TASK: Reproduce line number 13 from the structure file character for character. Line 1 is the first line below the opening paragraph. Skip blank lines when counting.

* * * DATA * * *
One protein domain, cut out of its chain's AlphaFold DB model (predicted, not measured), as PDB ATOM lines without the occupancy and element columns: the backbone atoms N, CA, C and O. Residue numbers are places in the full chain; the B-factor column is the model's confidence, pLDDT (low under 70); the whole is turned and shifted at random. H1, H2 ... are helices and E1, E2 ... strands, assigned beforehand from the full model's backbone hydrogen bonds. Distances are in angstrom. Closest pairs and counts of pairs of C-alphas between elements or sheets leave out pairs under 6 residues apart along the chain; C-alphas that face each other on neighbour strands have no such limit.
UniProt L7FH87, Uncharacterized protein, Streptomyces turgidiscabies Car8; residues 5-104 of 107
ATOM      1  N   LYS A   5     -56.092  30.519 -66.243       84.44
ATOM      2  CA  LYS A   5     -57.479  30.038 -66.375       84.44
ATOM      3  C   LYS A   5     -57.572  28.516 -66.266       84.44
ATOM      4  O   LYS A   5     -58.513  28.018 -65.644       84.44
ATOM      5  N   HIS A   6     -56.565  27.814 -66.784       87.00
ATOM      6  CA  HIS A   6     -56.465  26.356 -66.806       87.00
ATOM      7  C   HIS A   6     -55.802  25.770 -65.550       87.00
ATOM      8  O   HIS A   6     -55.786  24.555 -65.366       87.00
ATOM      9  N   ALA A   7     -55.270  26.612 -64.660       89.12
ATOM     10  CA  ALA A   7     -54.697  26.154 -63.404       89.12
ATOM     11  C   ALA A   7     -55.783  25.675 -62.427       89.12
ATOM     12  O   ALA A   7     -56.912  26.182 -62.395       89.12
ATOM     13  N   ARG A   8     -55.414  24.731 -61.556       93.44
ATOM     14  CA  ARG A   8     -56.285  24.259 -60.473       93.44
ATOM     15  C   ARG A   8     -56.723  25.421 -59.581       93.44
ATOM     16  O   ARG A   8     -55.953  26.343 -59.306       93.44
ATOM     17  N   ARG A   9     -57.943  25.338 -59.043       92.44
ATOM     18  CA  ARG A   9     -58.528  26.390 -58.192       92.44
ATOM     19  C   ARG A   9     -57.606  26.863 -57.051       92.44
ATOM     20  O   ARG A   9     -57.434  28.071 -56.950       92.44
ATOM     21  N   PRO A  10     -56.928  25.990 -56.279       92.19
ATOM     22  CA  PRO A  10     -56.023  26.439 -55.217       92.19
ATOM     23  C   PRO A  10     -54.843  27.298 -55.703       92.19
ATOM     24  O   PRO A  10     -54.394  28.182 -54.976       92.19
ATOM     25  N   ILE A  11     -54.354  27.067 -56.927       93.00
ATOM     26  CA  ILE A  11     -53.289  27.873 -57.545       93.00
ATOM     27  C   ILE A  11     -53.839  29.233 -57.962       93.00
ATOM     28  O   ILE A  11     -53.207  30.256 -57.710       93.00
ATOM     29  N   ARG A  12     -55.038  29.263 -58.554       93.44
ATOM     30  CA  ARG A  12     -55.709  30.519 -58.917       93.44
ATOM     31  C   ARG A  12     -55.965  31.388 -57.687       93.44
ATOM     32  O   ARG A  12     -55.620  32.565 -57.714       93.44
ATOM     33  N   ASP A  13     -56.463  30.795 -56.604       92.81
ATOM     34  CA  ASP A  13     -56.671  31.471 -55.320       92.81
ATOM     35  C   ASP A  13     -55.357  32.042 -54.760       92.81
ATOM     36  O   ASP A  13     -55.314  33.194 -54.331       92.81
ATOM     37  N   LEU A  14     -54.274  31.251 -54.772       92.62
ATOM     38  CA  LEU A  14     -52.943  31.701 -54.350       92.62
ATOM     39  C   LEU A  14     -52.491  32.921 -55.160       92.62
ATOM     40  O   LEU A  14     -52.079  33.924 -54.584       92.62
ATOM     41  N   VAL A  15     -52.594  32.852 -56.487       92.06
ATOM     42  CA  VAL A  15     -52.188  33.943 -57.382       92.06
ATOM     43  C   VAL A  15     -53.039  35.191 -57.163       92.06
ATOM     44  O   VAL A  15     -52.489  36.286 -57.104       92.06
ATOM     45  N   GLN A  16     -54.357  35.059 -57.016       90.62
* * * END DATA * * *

ATOM     12  O   ALA A   7     -56.912  26.182 -62.395       89.12